The over-50s make up just over 10% of Switzerland’s prison inmates, and that number is set to increase with Europe’s ageing population. But are prisons equipped to meet the needs of older inmates?
With a total agricultural land area of 612 hectares, the minimum security prison Witzwil, located outside the Swiss capital, Bern, is also the largest farm in Switzerland. It takes a while to tour all the outbuildings, even for someone young and mobile.
With the head of security, Christian Ambühl, I enter a barnlike structure full of machines and wood dust. It’s hard to hear over the sound of a saw. An older man comes up to greet us, and I assume he’s the foreman. But he’s wearing grey pants with a red stripe. “That’s so at a glance you can tell the prisoners from the supervisors and the people who are making deliveries,” Ambühl says.
Witzwil can hold 184 male prisoners. The typical prisoner in Switzerland is young and male. But it’s not just young men who commit crimes. In January, for example, a dispute in the laundry room of an apartment building in canton Ticino resulted in a 76-year-old woman attacking a 75-year-old man and a 73-year-old woman with a knife.
Prisons are typically designed for a younger clientele. But older prisoners function differently, says Hans-Rudolf Schwarz, Witzwil prison director.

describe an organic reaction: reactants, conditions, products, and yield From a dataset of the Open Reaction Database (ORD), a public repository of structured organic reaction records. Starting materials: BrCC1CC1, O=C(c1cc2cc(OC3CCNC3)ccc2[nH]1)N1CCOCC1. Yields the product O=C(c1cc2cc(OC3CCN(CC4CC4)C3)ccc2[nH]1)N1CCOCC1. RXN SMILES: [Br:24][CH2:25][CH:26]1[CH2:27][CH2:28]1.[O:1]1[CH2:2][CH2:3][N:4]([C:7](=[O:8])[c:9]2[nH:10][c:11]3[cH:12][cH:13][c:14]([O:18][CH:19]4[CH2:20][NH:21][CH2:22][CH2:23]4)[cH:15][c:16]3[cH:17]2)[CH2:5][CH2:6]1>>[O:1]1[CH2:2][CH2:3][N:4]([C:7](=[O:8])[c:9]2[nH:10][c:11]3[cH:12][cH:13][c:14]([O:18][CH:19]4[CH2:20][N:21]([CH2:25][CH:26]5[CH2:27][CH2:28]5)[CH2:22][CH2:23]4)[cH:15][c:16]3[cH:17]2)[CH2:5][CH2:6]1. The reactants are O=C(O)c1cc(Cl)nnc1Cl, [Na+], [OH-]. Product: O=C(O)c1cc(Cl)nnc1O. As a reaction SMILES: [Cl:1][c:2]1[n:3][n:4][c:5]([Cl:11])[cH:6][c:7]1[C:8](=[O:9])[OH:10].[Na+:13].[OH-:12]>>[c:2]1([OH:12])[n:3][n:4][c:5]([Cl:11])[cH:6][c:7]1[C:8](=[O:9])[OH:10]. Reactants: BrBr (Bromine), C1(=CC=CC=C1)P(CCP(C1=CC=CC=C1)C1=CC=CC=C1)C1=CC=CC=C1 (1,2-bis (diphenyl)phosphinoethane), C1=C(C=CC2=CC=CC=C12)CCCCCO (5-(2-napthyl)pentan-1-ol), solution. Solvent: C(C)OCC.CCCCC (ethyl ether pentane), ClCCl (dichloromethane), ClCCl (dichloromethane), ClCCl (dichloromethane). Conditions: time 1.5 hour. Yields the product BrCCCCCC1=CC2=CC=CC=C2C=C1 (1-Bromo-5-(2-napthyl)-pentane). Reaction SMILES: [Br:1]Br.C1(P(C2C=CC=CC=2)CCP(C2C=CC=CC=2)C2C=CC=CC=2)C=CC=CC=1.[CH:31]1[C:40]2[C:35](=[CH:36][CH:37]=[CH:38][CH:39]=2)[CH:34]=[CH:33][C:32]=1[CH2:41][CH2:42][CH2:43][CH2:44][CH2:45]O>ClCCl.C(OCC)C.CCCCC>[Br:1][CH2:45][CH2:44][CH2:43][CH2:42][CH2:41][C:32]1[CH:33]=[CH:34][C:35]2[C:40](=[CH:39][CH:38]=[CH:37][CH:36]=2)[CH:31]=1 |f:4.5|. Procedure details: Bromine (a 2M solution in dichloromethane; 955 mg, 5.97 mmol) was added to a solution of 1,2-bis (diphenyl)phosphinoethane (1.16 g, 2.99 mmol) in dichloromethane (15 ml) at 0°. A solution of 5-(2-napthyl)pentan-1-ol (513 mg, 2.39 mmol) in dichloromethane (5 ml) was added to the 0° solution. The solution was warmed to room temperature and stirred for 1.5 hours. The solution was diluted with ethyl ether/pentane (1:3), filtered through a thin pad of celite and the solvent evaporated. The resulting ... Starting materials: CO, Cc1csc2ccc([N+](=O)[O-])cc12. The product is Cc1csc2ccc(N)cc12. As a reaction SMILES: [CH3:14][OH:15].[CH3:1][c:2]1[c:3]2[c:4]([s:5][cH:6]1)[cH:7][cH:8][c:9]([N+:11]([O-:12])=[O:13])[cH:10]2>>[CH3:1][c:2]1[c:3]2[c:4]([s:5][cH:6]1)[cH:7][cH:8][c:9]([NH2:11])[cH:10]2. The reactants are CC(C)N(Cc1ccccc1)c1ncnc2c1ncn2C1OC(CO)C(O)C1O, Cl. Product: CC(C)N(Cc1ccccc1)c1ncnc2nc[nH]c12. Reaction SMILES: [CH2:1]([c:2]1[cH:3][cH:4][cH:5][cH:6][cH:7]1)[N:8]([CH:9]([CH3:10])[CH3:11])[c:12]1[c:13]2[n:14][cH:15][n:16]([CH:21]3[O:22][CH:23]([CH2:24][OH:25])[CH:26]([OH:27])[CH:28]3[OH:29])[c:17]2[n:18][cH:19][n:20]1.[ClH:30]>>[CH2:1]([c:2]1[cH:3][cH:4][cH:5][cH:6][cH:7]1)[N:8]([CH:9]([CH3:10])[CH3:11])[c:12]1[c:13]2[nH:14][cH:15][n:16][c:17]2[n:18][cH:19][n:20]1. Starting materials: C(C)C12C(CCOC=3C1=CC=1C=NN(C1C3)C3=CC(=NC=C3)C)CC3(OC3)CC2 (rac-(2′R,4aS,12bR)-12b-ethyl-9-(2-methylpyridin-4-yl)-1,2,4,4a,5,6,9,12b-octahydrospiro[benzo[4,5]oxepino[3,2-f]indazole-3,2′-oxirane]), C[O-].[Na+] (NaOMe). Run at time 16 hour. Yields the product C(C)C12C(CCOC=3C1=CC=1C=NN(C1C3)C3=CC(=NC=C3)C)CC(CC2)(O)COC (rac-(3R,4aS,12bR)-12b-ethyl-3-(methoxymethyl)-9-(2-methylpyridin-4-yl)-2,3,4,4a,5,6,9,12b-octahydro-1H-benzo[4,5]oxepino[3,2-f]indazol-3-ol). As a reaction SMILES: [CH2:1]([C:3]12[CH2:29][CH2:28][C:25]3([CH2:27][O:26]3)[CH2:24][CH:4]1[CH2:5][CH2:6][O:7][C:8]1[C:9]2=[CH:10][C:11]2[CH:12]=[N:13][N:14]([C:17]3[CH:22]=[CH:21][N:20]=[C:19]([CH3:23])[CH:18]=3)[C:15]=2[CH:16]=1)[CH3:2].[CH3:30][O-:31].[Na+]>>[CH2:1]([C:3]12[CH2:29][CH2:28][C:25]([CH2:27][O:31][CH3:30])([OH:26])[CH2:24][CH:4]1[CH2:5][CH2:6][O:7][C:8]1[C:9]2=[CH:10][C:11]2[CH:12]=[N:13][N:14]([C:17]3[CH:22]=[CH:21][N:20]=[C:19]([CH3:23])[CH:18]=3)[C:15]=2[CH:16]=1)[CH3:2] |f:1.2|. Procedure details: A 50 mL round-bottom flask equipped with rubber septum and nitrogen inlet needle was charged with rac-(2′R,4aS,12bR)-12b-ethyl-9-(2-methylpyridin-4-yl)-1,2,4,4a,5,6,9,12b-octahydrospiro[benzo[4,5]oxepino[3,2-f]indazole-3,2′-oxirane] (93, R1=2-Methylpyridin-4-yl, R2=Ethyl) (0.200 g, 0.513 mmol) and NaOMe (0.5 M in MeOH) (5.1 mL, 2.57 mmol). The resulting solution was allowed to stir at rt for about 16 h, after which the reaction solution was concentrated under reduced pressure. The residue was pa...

“They want to sit a bit after eating. They eat more slowly,” he says. And they are less social. “We notice that if there’s no planned activity in the living group, older inmates very quickly retreat to their cells.”
The general ageing of the population is one factor contributing to an increase in the number of old prisoners. Another is more stringent and longer sentences, which result not only in a greater number of prisoners, but also in more prisoners becoming old in jail.
Studying prisoners’ needs
In 2010, the fact that there were almost no data about the demographic changes in Swiss prisons led a multidisciplinary group of Swiss researchers to launch the Swiss National Science Foundation project “Agequake in prisons: Reality, policies and practical solutions concerning custody and health care for ageing prisoners in Switzerland”external link.
The project, headed by Bernice Elger, Professor of Biomedical Ethics at the University of Basel, included interviews with experts from different cantons and countries, with prison directors and staff, and with 35 prisoners. “They talked about what they had seen. Where they thought were problems. What they thought were solutions,” she says.
According to Bernice Elger, the researchers were “very positively surprised about all the input received from prison directors, all the interest, because they were themselves facing this difficult issue, and making decisions without having any data and evidence is a lot more difficult.”
Among the issues investigated were ageing prisoners’ increased use of healthcare services, protection of prisoners’ autonomy, prisoners’ attitudes toward death and dying, availability of end-of-life services such as palliative care, and how to compensate for the declining abilities of older prisoners within the unsuitable physical environment of the prison.
The researchers concluded that guidelines are needed that acknowledge and address the needs of ageing prisoners, and that involving both prisoners and prison staff in research is one way to respect prisoners' autonomy and improve their health.